Our planet’s forests are the lungs that clean the air we breathe, the homes of countless species of plants and animals, and the source of inspiration and livelihood for millions of people.

Forests offer an amazing assortment of benefits for humans and animals. For humans, forests are a source of livelihood, food, medicinal herbs; forests give us wood that can be used for shelter, furniture and fuel; and they are places of recreation. They also play a huge role in maintaining the planet’s environmental health: forests help to prevent soil erosion, improve water quality, provide habitats for millions of animal and plant species, and offer protection against floods. In coastal areas, mangrove forests can greatly reduce damage caused by hurricanes and tsunamis. Globally, forests make a valuable contribution to climate change mitigation in their role as carbon sinks. Unfortunately, forests are under threat in many parts of the world, and are being degraded or destroyed at alarming rates. There are many reasons for this, ranging from profit-seeking by large companies to individual actions driven by poverty. Climate change is expected to worsen these threats and to change ecosystem dynamics within forests.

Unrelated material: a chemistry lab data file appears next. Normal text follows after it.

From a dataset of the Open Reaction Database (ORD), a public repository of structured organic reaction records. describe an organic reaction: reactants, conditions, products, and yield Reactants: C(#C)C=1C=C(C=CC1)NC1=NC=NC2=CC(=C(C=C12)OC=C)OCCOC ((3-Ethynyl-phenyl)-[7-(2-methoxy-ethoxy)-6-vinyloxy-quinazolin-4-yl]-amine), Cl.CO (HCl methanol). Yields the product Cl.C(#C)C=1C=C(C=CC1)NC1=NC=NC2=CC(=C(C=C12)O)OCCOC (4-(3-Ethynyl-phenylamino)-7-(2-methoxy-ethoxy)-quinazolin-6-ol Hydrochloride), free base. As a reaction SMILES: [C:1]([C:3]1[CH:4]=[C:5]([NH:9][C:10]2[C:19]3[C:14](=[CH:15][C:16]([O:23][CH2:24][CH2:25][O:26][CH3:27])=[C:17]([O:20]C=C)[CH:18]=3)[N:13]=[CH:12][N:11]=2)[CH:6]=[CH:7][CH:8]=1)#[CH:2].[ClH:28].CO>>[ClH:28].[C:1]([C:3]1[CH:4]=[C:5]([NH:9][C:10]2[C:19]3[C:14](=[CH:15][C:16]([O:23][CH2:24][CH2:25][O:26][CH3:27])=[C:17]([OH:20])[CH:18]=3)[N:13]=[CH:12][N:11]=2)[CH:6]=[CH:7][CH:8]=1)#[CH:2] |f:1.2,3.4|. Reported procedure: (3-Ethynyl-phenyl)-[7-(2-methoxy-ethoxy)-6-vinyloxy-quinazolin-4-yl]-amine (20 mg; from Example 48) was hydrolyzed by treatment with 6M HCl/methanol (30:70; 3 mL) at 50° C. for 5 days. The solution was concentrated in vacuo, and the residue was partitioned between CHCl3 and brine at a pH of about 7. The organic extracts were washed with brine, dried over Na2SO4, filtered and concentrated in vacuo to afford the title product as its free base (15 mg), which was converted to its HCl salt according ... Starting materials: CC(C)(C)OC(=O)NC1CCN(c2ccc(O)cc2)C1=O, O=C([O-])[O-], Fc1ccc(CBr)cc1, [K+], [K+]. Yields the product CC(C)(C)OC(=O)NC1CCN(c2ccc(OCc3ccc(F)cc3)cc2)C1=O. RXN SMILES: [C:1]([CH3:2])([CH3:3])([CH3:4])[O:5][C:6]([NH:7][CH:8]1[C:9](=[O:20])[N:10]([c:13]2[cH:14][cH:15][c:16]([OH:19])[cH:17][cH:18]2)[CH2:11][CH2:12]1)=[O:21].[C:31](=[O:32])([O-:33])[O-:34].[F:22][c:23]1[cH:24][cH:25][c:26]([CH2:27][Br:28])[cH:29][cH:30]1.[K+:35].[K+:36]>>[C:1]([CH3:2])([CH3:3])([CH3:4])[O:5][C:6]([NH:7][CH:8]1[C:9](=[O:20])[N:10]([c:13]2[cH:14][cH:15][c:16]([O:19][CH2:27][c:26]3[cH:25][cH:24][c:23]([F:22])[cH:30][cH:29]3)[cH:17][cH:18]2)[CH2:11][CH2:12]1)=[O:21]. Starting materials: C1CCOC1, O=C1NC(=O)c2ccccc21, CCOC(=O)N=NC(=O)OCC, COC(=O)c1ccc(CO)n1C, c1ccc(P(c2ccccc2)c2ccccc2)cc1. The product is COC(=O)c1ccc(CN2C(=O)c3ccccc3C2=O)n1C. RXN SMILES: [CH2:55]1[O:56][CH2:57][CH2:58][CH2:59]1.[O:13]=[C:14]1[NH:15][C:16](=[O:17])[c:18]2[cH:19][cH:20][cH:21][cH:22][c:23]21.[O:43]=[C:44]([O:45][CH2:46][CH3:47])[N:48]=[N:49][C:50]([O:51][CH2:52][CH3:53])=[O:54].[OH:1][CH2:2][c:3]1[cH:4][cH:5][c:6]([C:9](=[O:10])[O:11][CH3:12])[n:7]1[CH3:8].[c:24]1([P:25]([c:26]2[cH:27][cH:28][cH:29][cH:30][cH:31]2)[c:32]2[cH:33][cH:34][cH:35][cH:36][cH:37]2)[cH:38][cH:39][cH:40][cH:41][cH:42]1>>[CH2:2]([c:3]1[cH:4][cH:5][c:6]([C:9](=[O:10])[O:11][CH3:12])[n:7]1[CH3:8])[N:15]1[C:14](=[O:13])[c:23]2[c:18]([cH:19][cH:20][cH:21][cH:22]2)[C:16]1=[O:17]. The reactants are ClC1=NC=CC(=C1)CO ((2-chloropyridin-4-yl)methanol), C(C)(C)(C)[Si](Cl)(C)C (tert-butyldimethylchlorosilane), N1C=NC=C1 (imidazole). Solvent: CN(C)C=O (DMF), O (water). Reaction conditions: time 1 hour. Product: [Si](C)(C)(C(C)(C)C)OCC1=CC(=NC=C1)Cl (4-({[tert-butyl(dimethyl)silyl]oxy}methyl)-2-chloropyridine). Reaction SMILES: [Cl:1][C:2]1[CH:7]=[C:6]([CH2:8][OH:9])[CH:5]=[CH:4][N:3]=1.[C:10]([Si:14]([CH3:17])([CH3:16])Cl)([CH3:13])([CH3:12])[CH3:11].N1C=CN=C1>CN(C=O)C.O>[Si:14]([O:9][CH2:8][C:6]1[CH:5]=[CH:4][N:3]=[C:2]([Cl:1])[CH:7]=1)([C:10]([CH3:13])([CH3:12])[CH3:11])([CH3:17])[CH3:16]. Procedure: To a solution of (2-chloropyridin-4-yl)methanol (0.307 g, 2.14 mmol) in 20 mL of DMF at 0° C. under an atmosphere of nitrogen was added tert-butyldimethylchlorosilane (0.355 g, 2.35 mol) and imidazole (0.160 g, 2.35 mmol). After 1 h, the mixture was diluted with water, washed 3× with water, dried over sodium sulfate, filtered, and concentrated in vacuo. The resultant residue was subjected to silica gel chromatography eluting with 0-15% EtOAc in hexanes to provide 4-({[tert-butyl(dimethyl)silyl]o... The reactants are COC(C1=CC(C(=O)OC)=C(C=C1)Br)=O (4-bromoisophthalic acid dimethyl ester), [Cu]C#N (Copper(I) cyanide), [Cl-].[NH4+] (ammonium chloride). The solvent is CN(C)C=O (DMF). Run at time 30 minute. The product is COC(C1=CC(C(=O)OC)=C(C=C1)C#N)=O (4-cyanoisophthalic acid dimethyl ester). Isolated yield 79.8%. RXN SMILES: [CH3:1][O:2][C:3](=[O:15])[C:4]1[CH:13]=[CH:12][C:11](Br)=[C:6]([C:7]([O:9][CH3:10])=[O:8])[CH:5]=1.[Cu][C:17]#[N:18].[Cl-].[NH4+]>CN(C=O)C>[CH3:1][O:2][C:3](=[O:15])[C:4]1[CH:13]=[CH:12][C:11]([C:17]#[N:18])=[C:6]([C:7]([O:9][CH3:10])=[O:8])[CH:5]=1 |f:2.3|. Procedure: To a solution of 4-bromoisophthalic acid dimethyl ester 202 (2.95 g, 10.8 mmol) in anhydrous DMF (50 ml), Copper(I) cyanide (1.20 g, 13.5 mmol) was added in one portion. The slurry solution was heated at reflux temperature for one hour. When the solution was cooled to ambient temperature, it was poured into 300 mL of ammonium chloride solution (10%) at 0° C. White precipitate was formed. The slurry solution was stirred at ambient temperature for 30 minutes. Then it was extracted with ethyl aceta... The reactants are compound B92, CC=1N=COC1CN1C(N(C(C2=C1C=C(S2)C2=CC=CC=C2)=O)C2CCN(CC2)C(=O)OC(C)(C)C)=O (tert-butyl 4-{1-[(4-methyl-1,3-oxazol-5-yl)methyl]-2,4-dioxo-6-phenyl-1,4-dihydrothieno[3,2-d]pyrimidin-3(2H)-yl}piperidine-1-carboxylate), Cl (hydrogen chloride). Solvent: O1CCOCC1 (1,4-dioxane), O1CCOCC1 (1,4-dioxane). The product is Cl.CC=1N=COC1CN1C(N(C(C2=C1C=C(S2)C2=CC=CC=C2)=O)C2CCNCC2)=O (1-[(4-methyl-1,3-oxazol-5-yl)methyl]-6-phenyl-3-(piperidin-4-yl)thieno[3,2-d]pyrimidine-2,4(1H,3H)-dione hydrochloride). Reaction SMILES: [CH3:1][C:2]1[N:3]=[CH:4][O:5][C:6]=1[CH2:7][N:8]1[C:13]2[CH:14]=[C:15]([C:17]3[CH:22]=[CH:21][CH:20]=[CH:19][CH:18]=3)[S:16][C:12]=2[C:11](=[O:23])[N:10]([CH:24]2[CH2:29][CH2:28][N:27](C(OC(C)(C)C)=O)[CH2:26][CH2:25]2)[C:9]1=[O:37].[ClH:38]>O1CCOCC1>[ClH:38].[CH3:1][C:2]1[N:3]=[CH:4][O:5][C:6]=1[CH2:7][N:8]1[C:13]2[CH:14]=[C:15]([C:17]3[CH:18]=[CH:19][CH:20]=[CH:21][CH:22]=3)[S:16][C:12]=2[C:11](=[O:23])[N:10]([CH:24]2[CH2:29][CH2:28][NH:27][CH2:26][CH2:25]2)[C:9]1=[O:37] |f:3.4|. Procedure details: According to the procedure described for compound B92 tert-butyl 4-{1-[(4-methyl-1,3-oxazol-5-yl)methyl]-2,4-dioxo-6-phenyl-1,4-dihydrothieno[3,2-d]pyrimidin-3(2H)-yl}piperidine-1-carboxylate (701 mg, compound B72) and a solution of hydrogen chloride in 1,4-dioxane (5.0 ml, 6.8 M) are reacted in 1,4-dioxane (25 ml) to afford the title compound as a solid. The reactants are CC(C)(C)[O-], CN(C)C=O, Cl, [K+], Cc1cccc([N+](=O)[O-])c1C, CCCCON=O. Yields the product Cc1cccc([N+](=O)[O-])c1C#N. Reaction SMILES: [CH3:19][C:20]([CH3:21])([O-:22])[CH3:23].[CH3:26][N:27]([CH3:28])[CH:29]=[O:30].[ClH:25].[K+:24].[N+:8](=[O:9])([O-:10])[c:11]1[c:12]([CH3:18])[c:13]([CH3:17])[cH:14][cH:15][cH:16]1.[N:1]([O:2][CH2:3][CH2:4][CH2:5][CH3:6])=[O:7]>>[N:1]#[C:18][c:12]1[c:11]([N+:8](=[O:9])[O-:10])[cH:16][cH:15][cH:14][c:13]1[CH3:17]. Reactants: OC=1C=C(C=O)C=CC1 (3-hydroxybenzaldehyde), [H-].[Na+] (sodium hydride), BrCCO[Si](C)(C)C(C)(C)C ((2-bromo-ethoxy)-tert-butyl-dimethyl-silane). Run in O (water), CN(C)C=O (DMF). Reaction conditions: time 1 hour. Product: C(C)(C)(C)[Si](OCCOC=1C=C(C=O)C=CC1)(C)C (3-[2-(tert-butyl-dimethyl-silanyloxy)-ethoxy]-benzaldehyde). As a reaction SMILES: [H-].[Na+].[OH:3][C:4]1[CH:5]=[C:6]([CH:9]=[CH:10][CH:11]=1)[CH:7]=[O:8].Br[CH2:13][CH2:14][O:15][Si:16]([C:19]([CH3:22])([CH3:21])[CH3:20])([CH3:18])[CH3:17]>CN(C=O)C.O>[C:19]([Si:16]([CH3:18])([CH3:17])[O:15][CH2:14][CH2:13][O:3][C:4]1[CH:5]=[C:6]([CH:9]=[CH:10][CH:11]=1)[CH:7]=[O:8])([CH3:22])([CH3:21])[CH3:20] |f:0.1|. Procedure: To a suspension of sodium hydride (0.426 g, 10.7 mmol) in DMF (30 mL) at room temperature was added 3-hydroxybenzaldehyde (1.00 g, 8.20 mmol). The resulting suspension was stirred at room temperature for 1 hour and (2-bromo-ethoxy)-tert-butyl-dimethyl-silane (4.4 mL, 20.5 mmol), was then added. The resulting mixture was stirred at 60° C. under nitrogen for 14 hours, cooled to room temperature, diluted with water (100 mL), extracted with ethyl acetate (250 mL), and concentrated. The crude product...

The good news is: there is a lot you can do to help protect the world's forests! Nobel laureate Wangari Maathai famously said: “When we plant trees, we plant the seeds of peace and the seeds of hope.” If, in planting trees, we sow peace and hope, just imagine what we can achieve if young people from around the world take part in this one simple act!

So what are you waiting for?
Take the Forests Challenge and take action to ensure a sustainable future for our forests and for ourselves!

We also have the Youth Guide to Forests

Investigating forests flora and fauna at the 14th International Scout Moot in Ottawa, Canada.

FAO has developed these teaching and learning materials to introduce students aged 8–13 to the many aspects and roles of forests, while allowing teachers to meet curricular objectives within the fields of science, geography and citizenship, among others.

The modules focus on defining forests, investigating their role in the water cycle, exploring some of their products and introducing students to the concept of sustainable forest management. Drawing inspiration from the internationally recognized enquiry method, the modules promote “learning by doing”, in classrooms or under the trees, although reading and writing exercises are also included.

If your schools would be interested in reviewing this first edition please contact us so we can make the product even better.

-        Forests for kids: Teaching guide

-        Forests for kids: Learning guide

For more information, or to obtain a print copy, please contact [email protected]